Saturday, May 27, 2006

Nice 250 mile ride, not too far outside of Columbia

There are curvy roads near Columbia; they're just not all that easy to find. :-) I left home around 1:00 with the intention of not riding all that far or long. It was a pretty toasty 92 degrees, so it was a good day to try the faux Wal-Mart version of Under Armor shirt I bought to wear under my leathers at the Code school next weekend. I also opted to go with the mesh jacket. I tell you, that shirt is simply amazing! Several buddies of mine have spoken highly of that type of gear, and it really does work wonders. I stayed cool, and I didn't get all wet, like I would with a cotton t-shirt. It felt very good.

I rode up Hwy 215 past the Monticello Reservoir, and passed this quaint church en route:

Just beyond the reservoir I turned onto a 5-mile gravel road, which was pretty loosely packed and had some pretty large rocks; I averaged about 15mph over its length. Wasn't too bad, but I was glad to finally make it back to pavement. :-)

I travelled to Blair and rode some good roads in that general area. I didn't see the Blair Witch, but maybe a Blair ghost or two, as Blair is pretty dead. ;-)

Woods Ferry Road from Hwy 72 north to Hwy 9, then Mt. Pleasant Church Rd., left on 97, left on 49, back to 9, were both excellent. I enjoyed Woods Ferry so much I took it again back to 72, which I took west over to 176 and meandered back to Columbia. All this good riding only about 50 miles north of Columbia. I'll definitely have to ride this route again.

On my way home I stopped at a tiny little gas station to get some Gatorade, and I struck up a conversation with Bruce, the resident drunk, who was working on a big can of Busch. :-) He was actually a very nice individual. He kept asking where I was from, and I kept saying Columbia, and he kept asking. He was wondering if I raced and why I wasn't at bike week in Myrtle Beach. :-) He was a pretty funny cat; I enjoyed talking with him.

I ended up covering 250 miles and was out for about 5 hours. Much more than I intially planned on, but it was an absolutely wonderful day of riding!

Saturday, May 20, 2006

Trip to Knoxville

This wasn't a motorcycle journey, though that was the original plan. My buddy Daryl from Cincinnati and I planned to meet for lunch at Spooky Frasier's Barbecue in Knoxville, a good halfway point for us. It turned out that my girlfriend Donna had Friday and Saturday off from work, which is a rarity for her, so we decided to make it an overnight trip.

We left Friday morning and arrived at the Knoxville Zoo around noon and enjoyed it until they closed at 4:30. It was a nice zoo, but I personally like ours here in Columbia a lot better. It was a perfect day for spending outdoors - around 80 degrees with a light breeze.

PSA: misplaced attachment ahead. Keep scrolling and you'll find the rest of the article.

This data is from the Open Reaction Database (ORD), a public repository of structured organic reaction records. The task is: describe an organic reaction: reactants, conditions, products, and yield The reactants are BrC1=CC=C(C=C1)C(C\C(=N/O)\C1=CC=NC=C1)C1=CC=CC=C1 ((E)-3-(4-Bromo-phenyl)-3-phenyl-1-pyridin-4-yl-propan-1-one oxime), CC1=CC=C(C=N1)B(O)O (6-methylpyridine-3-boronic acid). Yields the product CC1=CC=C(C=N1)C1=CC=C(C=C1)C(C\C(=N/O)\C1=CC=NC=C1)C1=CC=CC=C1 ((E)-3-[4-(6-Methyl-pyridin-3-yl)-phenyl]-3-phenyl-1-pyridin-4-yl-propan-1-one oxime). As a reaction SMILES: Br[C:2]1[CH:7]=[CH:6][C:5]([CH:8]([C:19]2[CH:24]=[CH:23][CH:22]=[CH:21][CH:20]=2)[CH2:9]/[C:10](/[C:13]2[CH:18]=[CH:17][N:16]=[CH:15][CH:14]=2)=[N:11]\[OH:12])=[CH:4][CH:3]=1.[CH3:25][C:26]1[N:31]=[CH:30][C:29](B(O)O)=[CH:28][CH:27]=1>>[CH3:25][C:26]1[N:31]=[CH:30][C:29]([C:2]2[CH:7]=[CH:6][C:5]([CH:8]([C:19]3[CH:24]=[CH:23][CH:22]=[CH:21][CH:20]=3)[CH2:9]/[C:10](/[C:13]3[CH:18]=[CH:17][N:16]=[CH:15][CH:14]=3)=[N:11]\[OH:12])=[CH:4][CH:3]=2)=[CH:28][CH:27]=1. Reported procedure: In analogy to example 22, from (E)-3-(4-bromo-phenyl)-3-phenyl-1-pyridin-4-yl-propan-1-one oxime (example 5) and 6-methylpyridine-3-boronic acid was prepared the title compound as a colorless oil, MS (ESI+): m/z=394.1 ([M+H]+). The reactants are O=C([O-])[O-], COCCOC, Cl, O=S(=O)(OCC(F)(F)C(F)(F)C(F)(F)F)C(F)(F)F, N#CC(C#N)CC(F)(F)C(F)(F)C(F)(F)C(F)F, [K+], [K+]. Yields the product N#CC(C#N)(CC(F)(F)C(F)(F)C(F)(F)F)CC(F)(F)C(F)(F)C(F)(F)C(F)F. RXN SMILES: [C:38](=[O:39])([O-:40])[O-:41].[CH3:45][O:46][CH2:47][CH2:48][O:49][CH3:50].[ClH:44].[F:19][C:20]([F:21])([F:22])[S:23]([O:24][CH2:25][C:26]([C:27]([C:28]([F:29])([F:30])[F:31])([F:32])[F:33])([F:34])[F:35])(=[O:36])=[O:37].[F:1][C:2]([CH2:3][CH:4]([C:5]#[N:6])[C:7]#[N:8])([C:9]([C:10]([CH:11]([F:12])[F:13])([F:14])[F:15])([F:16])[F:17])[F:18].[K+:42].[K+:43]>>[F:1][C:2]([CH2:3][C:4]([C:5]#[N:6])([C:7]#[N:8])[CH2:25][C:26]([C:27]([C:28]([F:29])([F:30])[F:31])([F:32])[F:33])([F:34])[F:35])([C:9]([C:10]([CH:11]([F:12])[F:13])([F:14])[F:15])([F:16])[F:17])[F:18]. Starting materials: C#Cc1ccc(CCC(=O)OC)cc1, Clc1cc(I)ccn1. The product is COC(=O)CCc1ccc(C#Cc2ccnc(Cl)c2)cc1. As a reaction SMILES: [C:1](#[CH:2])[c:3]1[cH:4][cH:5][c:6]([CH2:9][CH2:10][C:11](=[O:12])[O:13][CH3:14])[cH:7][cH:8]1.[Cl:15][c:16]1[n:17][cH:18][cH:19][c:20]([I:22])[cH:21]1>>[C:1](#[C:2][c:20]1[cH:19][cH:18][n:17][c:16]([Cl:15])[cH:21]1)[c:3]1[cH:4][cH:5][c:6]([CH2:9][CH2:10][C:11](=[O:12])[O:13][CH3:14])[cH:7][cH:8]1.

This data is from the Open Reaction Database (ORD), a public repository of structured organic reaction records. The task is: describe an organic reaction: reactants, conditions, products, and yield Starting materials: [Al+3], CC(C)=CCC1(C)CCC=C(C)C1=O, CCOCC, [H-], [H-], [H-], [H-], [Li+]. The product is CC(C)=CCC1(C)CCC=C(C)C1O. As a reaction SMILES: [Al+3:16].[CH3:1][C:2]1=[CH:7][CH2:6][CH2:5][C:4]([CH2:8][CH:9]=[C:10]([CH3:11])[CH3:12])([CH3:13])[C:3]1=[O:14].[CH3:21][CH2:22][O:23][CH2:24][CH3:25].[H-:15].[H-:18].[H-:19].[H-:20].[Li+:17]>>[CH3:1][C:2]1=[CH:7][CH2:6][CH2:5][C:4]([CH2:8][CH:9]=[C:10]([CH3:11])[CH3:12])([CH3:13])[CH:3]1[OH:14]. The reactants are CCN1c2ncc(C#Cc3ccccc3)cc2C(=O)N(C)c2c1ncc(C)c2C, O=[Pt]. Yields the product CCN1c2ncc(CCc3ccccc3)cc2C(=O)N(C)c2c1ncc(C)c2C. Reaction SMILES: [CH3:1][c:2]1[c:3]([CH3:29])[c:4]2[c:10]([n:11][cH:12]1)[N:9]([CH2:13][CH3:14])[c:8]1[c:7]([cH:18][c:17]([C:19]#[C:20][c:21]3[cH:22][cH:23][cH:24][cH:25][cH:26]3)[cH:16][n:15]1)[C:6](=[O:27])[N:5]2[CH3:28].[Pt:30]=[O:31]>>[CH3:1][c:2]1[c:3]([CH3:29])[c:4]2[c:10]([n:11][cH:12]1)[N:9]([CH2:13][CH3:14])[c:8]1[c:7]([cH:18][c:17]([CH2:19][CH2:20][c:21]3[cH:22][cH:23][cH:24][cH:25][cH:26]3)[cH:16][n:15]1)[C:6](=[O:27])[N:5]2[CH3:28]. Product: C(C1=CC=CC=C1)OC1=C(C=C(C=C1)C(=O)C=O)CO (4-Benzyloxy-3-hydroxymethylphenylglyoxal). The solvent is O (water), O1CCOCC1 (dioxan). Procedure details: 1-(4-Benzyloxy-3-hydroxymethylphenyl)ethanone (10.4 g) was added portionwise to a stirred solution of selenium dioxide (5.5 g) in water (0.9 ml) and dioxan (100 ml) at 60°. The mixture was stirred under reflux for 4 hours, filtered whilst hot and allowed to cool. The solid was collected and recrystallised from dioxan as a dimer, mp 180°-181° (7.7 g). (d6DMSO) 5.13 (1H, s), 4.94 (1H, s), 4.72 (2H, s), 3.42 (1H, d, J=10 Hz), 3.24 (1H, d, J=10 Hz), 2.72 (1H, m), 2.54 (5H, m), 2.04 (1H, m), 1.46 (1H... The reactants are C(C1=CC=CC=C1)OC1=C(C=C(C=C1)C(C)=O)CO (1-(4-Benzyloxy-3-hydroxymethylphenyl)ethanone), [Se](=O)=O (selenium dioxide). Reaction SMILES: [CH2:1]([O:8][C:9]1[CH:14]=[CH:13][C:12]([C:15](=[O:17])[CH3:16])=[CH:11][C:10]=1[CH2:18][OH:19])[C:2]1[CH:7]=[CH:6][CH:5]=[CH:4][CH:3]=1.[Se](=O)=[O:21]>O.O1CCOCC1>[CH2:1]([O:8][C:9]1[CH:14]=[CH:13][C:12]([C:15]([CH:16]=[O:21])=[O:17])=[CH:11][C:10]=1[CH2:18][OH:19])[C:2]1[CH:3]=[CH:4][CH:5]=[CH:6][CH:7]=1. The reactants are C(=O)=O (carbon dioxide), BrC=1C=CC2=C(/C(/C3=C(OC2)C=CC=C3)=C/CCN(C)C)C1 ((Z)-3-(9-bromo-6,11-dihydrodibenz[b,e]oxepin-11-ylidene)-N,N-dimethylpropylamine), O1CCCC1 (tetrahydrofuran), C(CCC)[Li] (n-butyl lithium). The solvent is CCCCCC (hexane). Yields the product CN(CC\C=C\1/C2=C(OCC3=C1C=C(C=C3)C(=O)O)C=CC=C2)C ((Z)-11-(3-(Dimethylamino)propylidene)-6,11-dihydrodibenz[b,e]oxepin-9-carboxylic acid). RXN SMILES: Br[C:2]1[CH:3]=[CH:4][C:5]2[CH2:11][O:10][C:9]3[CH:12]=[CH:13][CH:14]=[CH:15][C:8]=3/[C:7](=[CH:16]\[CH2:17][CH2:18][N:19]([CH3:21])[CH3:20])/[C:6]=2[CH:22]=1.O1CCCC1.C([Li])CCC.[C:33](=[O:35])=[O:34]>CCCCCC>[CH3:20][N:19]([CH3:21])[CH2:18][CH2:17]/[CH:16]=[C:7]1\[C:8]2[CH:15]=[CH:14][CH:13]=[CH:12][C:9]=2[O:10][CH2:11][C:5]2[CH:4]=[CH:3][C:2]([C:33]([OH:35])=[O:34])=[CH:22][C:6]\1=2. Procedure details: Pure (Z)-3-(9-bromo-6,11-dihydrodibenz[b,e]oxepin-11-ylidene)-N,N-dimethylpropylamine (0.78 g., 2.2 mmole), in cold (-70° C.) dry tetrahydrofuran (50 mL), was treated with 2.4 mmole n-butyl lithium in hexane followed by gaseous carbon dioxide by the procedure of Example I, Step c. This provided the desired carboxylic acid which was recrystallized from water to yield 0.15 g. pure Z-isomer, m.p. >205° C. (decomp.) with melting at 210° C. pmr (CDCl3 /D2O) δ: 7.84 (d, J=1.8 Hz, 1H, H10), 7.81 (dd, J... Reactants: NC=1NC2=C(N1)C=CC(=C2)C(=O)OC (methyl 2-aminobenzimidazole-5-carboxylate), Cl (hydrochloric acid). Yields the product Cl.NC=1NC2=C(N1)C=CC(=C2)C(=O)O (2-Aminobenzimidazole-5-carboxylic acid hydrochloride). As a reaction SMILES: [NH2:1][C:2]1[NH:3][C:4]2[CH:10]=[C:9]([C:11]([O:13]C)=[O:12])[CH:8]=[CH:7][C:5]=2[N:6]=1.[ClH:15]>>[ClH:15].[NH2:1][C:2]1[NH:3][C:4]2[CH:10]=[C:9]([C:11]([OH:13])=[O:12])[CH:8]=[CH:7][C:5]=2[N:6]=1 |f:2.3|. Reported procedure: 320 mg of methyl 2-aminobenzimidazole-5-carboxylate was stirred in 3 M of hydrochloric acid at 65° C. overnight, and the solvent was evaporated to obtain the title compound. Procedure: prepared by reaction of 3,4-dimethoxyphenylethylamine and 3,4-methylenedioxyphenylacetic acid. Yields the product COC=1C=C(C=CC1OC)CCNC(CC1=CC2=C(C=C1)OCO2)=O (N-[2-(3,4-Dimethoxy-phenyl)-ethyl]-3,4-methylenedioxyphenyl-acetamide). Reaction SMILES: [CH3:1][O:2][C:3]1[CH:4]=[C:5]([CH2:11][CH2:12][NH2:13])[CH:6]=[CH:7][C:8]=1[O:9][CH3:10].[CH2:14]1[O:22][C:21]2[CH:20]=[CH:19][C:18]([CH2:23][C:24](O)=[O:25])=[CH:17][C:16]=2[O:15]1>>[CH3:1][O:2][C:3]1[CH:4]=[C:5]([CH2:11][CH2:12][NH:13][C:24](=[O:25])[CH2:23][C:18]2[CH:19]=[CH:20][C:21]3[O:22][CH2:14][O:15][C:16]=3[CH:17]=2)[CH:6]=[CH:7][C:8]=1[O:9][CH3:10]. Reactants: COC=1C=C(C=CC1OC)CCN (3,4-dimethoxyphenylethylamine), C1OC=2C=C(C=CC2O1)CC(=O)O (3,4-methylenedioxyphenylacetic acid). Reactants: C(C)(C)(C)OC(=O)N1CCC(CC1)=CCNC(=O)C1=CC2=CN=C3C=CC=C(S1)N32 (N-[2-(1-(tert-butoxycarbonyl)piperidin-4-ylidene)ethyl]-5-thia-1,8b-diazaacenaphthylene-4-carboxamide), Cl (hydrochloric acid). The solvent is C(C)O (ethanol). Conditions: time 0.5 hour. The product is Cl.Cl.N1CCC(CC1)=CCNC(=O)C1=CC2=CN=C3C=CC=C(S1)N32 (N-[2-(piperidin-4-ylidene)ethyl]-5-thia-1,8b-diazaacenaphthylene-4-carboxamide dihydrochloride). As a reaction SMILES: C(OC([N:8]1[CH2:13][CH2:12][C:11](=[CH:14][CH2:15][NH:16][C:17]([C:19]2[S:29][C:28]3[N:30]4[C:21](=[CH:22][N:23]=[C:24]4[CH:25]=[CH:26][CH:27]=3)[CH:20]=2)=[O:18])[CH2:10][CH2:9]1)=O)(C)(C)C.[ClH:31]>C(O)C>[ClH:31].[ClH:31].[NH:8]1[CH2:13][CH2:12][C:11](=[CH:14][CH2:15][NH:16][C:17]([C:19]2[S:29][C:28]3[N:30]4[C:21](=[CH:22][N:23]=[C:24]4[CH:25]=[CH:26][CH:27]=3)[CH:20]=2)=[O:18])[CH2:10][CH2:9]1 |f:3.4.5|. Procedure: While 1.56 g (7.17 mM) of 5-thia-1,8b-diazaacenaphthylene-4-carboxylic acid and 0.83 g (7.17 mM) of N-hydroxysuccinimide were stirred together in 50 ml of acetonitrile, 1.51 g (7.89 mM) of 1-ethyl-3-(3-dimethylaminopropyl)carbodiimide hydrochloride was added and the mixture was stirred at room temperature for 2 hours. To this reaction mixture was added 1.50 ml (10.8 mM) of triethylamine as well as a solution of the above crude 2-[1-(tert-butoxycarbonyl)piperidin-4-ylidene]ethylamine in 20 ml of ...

We left the zoo and headed to a pair of adjacent cemeteries, a regular one and a national one. We found some really cool tombstones there.

After the cemetery we headed over to the campus of the University of Tennessee. We visited the war dog memorial at the vet school, dedicated to the dogs used by the marine corps in WWII.

Also at UT we visited their amazing rose garden; it was such a serene place; I could spend hours there with a good book. They had the most amazing wind chimes; the tubes were about 2" in diameter, 1/4" thick, and 4' long; they made the most incredible resonant tones.

Couple more shots from UT:

We concluded Friday evening with dinner and a lazy evening at the hotel.

Saturday morning I visited a Yamaha/Honda motorcycle dealership while Donna went and ate breakfast. They had lots of bikes with plenty of room to sit on them, but as is not uncommon, they didn't have much at all in the way of gear, and hardly anything was priced. Thumbs down.

We then headed into downtown and knocked around there for awhile. As I've seen in some other cities, they have animals painted by local artists around town; in this case, it was bears and dogs. Here's one of the dogs, next to a cowboy sculpture:

We caught a bluegrass band jamming; they were really good, especially the young fellow on the banjo.

We then met Daryl for lunch at Smokehouse BBQ. Any place that has their smokers out front promises to be good! And they were. The meat was nice and smoky and would have been fine without sauce. We had a good time visiting for a couple of hours, and then Daryl hit the road to head back to Cincinnati. Donna and I went and enjoyed a couple of hours at the riverwalk before heading homeward.

The drive home went pretty well, though it got a bit rainy and foggy in mountainous regions of I-40.

Thursday, May 18, 2006